Until there are better blogging tools that allows us to better categorize each post, and send each post (rather than the entire blog) to the appropriate site / aggregator, we are stuck with the current way of content aggregation: being all inclusive and no focus; or focus but exclusive. The good news is, I think there are people (like Dave Winer maybe) who are trying to make better tools that allow flexible sharing of blog post with communities that I just described.

By the way, I actually don’t mind and in fact quite enjoy reading your posts on American politics and new life back in the States on this blog. I think the world is better off with the Kerry-Edwards ticket.

September 28, 2004 @ 1:01 am | Comment

Phil & Andrea,

Would it be possible for the aggregator to give a better description of what lies at the other end of each link?

I have no idea what kind of technology lies behind it. I assume the original authors submit their links – if so, could they be requested to add a one-sentence summary?This would allow readers to avoid the “Today I bought a new bowl” posts.

It’s such a bother to sift through so much chaff to find the nuggets of interest, that I have taken to “making the rounds” of worthwhile blogs on my own, nullifying what is for me the main reason to visit LiC – it’s useful function as meta-blog.

Any suggestions about improving LiC should be accompanied with sincere gratitude for the immense amounts of thankless toil maintaining any dynamic web site entails. My hat’s off to Phil, Andrea, and all others involved with LiC.

September 28, 2004 @ 3:39 am | Comment

All – thanks for your comments, it’s actually turned out to be a very constructive thread.

And Slim and Andrea – something just like what you’re describing is in the pipeline and was under development before Adam wrote his initaial remarks… it won’t happen overnight but here’s hoping.

September 28, 2004 @ 6:25 am | Comment

Thanks Andrea and I appreciate your kind words. I was once the most vocal evangelist for LiC, even when I was critical (like when some blogs were suddenly dropped).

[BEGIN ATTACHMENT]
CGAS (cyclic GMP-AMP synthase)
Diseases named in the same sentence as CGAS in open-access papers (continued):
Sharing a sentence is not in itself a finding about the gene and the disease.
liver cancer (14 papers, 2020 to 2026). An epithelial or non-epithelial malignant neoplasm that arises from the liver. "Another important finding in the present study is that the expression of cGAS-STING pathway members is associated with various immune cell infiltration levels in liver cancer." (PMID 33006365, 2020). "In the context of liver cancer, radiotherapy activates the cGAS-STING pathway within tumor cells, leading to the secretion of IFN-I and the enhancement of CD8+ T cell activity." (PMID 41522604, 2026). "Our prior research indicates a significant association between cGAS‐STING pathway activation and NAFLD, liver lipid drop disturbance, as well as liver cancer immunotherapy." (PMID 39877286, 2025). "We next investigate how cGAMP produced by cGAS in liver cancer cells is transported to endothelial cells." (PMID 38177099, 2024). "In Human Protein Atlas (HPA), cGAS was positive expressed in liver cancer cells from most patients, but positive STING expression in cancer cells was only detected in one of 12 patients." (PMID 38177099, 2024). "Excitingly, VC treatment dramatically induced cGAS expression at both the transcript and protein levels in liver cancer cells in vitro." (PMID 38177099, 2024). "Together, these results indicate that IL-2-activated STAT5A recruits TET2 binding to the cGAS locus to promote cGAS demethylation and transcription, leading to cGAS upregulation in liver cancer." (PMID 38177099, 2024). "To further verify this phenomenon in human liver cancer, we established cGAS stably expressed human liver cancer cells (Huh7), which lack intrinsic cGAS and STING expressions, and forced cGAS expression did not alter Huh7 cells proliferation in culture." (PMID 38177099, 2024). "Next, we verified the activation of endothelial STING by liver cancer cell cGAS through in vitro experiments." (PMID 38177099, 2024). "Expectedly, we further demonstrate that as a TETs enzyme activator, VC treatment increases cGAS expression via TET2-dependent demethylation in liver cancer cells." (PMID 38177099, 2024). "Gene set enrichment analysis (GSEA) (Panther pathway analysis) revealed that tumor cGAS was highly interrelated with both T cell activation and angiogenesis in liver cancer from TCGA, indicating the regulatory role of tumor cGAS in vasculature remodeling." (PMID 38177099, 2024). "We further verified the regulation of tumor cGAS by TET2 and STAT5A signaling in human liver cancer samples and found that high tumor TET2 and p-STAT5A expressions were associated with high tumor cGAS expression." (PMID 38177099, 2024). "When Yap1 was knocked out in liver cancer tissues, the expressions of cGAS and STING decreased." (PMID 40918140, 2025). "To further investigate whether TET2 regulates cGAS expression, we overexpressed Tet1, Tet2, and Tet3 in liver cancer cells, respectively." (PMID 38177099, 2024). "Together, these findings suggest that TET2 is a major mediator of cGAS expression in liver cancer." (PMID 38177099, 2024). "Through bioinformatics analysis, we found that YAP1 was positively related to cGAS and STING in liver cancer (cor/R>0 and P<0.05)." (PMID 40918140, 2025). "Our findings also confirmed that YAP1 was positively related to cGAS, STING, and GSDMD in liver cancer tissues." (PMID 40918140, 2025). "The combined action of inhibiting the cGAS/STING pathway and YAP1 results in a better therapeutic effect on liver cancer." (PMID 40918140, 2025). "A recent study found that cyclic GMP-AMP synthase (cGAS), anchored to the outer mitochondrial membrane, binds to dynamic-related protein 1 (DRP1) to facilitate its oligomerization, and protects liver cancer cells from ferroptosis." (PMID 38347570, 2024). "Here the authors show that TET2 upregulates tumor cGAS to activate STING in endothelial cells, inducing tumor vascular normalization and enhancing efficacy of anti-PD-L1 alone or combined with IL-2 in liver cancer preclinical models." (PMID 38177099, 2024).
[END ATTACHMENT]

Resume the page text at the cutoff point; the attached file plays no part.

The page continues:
Phil, I appreciate your comment, and I’ll reply to your email soon (I’m in over my head at the moment).

Slim, you make a good point, and it’s been a real source of frustration lately.

I’m sorry I used the word “cesspool” in my post, but the other night when I came across one after another utterly irrelevant and post from a blogger who had zero to say about China (or anything else) , I threw up my arms and thought, “what’s the point of this site?”

September 28, 2004 @ 8:58 pm | Comment

Is Living in China dying?

A series of fascinating posts this week about the decline of the Living in China site (here, here and here, with a response from Phil Sen of LiC). I have frequently praised LiC in the past, but have also been

September 30, 2004 @ 9:54 pm | Comment

Living in China – a Critical Digest

One reason for not posting here recently is that I’ve been spending some time trying to figure out the best directions for Living in China. A way to do this is to analyse and sift through the comments, suggestions and criticisms that have been made ove…

October 4, 2004 @ 10:02 pm | Comment

Living in China – a Critical Digest

One reason for not posting here recently is that I’ve been spending some time trying to figure out the best directions for Living in China. A way to do this is to analyse and sift through the comments, suggestions and criticisms that have been made ove…

October 4, 2004 @ 10:03 pm | Comment

RSS feed for comments on this post. TrackBack URL

Sorry, the comment form is closed at this time.